Robert Gannett - 'genuine statesman' - dies at 95
BRATTLEBORO -- A former Windham County Representative and State Senator died this weekend at the age of 95.
Robert T. Gannett, of Brattleboro, was a man who was dedicated to public service.
Born in Boston, Gannett received his law degree from Harvard University in 1942 and then shortly after, joined the U.S. Army in the midst of World War II.
He served as Major Field Artillery until 1946 when his tour of duty was up. When he returned to New England, Gannett moved to Brattleboro and for the next half-century, worked for his community.
Gannett, a republican, was elected as a member of the Vermont House for four terms starting in 1953 and re-elected in 1955, 1957 and 1959.
He also served as a trustee for the Brattleboro Retreat, president of the Brattleboro Memorial Hospital, director of the United Way of Windham County and National Life Insurance Company as well as trustee of the American College of Probate Counsel and the Vermont Community Foundation.
After taking a 14-year hiatus from politics, practicing law, Gannett ran for Windham County State Senator seat and the voters elected him again and again for 10 terms from 1973 until 1992.
During the last Legislative session, Gannett was honored for his many years of dedication and hard work for the state of Vermont.
When Gannett arrived in the state's capital in January 1953, it was his legal expertise as a respected attorney that garnered him a seat on the judiciary committee and then two years later, his appointment to the appropriations.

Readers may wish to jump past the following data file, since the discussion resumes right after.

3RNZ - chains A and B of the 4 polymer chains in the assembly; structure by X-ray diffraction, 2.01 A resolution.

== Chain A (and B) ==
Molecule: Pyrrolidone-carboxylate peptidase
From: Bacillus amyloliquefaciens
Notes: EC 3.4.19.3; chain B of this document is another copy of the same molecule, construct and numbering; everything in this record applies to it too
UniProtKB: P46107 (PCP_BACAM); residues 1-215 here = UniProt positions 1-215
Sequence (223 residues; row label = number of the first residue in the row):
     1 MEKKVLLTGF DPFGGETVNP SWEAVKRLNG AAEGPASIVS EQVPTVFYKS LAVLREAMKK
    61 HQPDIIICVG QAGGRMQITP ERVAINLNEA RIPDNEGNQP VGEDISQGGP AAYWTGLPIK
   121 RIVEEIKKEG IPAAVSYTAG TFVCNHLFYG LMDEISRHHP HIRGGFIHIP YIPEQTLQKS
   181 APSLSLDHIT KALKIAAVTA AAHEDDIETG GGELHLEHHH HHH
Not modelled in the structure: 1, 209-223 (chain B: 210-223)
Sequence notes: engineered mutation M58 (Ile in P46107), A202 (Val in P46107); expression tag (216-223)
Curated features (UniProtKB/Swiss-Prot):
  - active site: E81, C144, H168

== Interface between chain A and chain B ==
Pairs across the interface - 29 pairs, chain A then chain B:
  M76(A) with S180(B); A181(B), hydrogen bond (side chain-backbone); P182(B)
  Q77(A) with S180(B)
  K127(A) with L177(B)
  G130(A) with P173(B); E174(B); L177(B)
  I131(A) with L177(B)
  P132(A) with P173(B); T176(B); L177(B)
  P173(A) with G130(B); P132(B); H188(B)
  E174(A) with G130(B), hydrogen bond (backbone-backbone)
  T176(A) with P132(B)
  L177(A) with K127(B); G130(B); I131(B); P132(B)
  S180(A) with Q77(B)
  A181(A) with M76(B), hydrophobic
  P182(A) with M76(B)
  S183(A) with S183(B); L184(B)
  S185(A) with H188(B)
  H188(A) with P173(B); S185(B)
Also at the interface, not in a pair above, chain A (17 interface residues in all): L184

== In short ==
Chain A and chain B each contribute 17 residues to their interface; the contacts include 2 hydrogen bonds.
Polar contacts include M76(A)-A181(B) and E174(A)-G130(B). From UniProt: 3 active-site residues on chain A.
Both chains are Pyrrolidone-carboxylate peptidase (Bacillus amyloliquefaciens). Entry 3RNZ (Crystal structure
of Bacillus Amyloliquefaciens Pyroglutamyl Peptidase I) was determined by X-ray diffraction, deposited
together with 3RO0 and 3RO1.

"His rapid mastery of budgetary minutiae was a prelude to his service as committee chair during the 1957 and 1959 biennia," his biography stated in the legislative session minutes.
Gannett, along with his wife Sarah Alden Derby Gannett, who died in 1999, were champions for the Long Trail and getting state financial assistance to establish a permanent corridor for the popular hiking route.
One senator from Barre Town said that Gannett's service in the General Assembly, as an attorney and in the community at large "epitomized the work of a genuine statesman."
Following the reading of Gannett's accolades, Rep. David Deen, D-Westminster, shared his experiences getting to know Gannett, whom he called "consummate gentleman."
"In the early 1980s, the federal Congress changed the federal law and basically disenfranchised the Community Action Agencies in Vermont," said the former executive director of the South East Vermont Community Action Agency. "The way out of this seemingly impossible situation was to pass state legislation that recognized the Community Action Agencies as state agencies. This was not an easy task since the CAAs had always been federally funded, ran federal programs and served the most vulnerable people in Vermont so there was no large constituency for (them). Even though Sen. Gannett and I are at different places on the political spectrum, he responded to the plight ... and served as an advocate for passing the necessary state legislation."
Rep. Thomas Koch, R-Washington-4 District, described his friend with the utmost admiration and sense of pride.
"He had a comprehensive knowledge of the workings of Vermont government and he was always willing to listen to those who had questions or suggestions regarding pending legislation, always in a non-partisan manner," Koch said. "In my view, he sets the ideal of how those of us who work in this building ought to go about serving the people of Vermont."
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